While maintaining that it's in the past and not a big deal, Boston Celtics president of basketball operations Danny Ainge shed light on the disconnect between the team and Rajon Rondo late last month when the captain did not travel with the team from Los Angeles to Sacramento.
Rondo, who wasn't scheduled to play on the second night of a back-to-back as part of his recovery from ACL surgery, elected to stay behind in Los Angeles (where the Celtics had played the Lakers) and celebrate his 28th birthday while his teammates lost to the Kings.
Ainge confirmed Wednesday that Rondo had told both him and coach Brad Stevens of his intent to stay behind and was told that would be frowned upon.
“He let Brad know and he let me know that he was going to stay in L.A. an extra day,” Ainge said in his weekly interview on 98.5 The Sports Hub. “We didn’t think that he should, but [told him], ‘It’s your choice and there may be consequences if you stay.’ It’s that simple.”
It does not appear there were any consequences, at least none that were revealed publicly.
“In the end, him and I had a long talk about it. This was all happening over the phone,” Ainge said. “He had planned it before and he had reason to believe that it would be OK. I understand his reason to believe based on where he’s been and what he’s grown up with and what he’s seen and witnessed. You won’t see it happen again, and we’ve just moved on from it.”
In Rondo’s eyes, he was still playing by the rules of the previous regime. “We’ve had a culture here that’s been a little bit different," Ainge said.
He added, "These kind of things have happened. We had a head coach [Doc Rivers] that lived in a different city and would take different planes to different cities. We’ve had [Kevin Garnett], who I think Rondo has probably learned more from as a leader and a basketball player and a pro than any other players because he was so young in his career playing with KG. KG didn’t sit on the bench when he didn’t play, and Rondo’s been doing that every game except that Sacramento game and the Milwaukee game, which we held him back [in Boston] because we wanted to do therapy there.”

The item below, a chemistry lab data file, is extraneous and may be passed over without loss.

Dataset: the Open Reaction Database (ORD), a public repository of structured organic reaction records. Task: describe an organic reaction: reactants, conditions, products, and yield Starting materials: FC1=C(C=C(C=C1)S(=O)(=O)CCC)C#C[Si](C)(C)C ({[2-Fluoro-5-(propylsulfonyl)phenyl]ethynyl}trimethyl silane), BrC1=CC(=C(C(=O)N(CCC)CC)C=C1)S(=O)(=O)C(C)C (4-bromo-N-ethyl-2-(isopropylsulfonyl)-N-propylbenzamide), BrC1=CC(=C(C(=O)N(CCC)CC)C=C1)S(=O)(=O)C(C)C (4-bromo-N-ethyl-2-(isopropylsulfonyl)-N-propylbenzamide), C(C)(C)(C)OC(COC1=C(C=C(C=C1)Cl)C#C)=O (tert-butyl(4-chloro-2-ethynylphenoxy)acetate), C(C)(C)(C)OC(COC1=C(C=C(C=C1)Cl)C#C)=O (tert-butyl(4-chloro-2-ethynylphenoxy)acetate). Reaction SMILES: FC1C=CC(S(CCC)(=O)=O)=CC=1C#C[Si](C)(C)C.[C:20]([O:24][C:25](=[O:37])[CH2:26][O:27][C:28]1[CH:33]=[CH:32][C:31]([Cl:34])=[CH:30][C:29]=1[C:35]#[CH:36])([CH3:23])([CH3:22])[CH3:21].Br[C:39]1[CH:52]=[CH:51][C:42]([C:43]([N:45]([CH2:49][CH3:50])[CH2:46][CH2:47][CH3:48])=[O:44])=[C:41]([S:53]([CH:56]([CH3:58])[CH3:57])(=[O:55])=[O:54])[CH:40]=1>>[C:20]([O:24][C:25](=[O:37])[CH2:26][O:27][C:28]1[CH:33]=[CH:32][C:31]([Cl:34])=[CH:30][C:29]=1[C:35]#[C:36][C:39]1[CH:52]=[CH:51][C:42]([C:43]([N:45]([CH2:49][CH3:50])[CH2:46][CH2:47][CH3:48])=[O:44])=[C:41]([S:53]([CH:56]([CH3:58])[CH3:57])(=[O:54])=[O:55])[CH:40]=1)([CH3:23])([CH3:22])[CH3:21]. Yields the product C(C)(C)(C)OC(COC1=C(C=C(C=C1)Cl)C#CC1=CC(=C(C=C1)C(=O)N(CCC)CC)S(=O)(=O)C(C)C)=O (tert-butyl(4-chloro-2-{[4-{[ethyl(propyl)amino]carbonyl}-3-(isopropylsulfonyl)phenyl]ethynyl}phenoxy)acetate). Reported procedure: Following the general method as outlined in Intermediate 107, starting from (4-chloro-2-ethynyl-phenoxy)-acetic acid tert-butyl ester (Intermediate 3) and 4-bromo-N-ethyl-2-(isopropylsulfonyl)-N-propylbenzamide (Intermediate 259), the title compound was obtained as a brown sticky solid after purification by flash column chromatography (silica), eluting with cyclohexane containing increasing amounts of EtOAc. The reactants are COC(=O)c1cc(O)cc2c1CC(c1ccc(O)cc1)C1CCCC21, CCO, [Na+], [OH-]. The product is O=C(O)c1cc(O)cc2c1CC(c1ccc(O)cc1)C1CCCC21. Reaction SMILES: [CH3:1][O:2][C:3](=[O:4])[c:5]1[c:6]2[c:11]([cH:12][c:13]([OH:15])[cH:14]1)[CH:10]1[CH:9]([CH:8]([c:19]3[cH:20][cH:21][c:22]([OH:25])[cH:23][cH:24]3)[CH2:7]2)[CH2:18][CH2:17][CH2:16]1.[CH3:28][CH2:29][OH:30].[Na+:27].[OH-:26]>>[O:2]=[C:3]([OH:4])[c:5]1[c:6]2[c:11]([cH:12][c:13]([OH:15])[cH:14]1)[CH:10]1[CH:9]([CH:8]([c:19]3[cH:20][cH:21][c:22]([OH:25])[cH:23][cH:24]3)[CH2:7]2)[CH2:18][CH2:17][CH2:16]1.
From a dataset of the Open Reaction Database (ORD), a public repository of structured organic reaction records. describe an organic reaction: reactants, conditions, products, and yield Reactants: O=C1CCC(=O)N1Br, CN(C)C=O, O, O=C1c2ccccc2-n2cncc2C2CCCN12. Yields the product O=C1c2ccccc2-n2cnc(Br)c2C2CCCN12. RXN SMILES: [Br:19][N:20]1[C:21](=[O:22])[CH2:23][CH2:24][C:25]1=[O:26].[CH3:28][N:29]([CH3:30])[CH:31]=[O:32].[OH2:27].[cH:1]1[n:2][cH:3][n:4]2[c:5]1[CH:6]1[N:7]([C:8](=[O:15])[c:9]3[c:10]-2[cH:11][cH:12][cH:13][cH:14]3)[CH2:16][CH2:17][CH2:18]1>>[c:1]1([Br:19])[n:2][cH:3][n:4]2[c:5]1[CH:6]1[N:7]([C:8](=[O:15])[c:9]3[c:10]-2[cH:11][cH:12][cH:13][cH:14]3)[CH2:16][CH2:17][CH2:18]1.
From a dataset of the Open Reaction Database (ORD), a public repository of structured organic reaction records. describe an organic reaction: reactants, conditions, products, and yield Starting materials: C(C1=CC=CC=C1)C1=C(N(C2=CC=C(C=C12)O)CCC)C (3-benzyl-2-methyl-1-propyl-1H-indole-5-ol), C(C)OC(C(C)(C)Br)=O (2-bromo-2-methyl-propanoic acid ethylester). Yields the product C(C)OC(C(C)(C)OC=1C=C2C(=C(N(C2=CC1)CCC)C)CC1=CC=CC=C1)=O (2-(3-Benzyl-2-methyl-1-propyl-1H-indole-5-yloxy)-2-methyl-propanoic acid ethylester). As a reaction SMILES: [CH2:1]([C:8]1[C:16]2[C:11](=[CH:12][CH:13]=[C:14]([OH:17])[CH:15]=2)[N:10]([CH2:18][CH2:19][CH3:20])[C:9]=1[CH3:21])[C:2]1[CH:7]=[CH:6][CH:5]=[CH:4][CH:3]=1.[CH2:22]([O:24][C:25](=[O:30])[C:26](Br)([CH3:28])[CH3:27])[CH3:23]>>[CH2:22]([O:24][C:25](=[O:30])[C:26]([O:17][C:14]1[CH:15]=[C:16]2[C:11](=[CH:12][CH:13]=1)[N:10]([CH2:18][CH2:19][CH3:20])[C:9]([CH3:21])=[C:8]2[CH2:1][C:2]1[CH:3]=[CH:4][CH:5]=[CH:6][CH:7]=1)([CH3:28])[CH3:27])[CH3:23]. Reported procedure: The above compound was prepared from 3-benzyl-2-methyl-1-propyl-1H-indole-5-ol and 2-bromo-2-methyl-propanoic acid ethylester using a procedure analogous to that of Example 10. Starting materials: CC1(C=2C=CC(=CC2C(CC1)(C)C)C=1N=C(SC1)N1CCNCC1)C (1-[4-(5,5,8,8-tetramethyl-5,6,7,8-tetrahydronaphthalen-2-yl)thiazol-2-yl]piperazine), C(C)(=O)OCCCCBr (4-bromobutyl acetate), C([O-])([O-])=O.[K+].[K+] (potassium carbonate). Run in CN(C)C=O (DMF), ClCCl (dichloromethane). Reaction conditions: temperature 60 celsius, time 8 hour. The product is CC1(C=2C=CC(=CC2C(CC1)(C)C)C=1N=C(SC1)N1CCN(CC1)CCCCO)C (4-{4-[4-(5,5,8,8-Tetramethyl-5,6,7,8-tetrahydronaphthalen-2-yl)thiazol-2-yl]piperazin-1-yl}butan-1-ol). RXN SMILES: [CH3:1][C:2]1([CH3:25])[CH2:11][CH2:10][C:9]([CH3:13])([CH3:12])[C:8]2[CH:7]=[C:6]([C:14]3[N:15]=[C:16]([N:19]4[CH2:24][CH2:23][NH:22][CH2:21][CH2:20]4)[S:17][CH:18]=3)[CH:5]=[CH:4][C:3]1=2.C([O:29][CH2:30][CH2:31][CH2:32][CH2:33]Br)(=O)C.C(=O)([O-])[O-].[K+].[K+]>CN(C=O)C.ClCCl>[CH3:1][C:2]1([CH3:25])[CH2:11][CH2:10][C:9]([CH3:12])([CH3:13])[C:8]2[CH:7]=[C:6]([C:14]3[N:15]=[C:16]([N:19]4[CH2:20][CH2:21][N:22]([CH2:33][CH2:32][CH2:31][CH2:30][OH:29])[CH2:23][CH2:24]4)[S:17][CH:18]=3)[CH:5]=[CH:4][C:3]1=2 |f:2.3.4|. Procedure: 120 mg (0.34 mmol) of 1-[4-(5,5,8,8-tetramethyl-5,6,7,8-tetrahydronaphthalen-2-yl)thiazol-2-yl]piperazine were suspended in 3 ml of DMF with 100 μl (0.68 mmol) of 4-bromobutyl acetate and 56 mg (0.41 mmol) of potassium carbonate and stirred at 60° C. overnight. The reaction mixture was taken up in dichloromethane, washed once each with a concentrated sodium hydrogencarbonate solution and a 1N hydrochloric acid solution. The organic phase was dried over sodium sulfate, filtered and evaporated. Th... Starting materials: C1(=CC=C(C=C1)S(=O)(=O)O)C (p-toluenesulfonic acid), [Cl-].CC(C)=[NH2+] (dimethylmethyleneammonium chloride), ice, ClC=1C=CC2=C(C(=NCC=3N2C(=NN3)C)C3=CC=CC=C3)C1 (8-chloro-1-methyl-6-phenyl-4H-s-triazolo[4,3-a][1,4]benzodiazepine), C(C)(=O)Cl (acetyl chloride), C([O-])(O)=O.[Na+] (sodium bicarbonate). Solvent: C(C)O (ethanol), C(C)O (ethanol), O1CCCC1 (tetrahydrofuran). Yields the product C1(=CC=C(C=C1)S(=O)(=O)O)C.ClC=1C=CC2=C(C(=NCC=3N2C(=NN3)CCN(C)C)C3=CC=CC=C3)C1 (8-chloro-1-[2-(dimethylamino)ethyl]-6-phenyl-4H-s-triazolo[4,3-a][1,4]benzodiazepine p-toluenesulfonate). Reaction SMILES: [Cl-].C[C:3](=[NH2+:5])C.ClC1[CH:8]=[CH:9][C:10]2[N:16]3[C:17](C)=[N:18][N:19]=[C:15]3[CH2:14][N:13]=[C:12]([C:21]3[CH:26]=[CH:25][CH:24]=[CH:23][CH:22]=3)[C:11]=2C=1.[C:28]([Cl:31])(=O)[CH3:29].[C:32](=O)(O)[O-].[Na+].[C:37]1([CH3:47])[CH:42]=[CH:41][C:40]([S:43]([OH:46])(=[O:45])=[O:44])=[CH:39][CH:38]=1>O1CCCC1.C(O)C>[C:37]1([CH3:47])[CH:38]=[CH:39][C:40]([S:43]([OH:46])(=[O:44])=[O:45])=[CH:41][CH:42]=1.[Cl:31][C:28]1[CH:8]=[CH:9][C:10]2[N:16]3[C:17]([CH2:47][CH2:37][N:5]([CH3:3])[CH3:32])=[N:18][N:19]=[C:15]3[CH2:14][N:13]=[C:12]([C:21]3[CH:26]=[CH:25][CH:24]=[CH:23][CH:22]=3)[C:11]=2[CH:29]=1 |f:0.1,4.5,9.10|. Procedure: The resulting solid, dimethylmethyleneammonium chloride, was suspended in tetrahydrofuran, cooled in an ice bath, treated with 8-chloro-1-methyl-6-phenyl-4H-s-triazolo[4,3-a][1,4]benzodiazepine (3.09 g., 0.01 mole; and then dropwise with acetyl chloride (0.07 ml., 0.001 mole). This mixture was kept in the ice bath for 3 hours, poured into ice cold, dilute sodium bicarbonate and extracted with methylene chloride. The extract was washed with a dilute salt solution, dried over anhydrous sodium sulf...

Ainge says all parties have put Birthdaygate behind them, and maintains he not only has a good relationship with Rondo but has “no issues whatsoever with Rondo being our captain.”
“I think that now Rondo understands more clearly what we want out of him as a captain, that we want him on the road with the team,” Ainge said. “His leadership on the bench is important, whether he plays or doesn’t, unless there’s a reason physically to not be with the team.”
Ainge was also asked what it would mean to him if his number (44) is retired by the Celtics, which owner Wyc Grousbeck said the team would eventually do.
“Honestly, not much,” Ainge said. “I don’t think I should have my number retired. That’s nice of Wyc. Wyc has been a great owner to work with and we have a great relationship, but it wouldn’t mean that much to me because I don’t think my number deserves to be retired.”
Ainge spent nearly eight seasons in Boston as a player, winning two championships in 1984 and '86, and led the team to a championship in 2008 as president of basketball operations.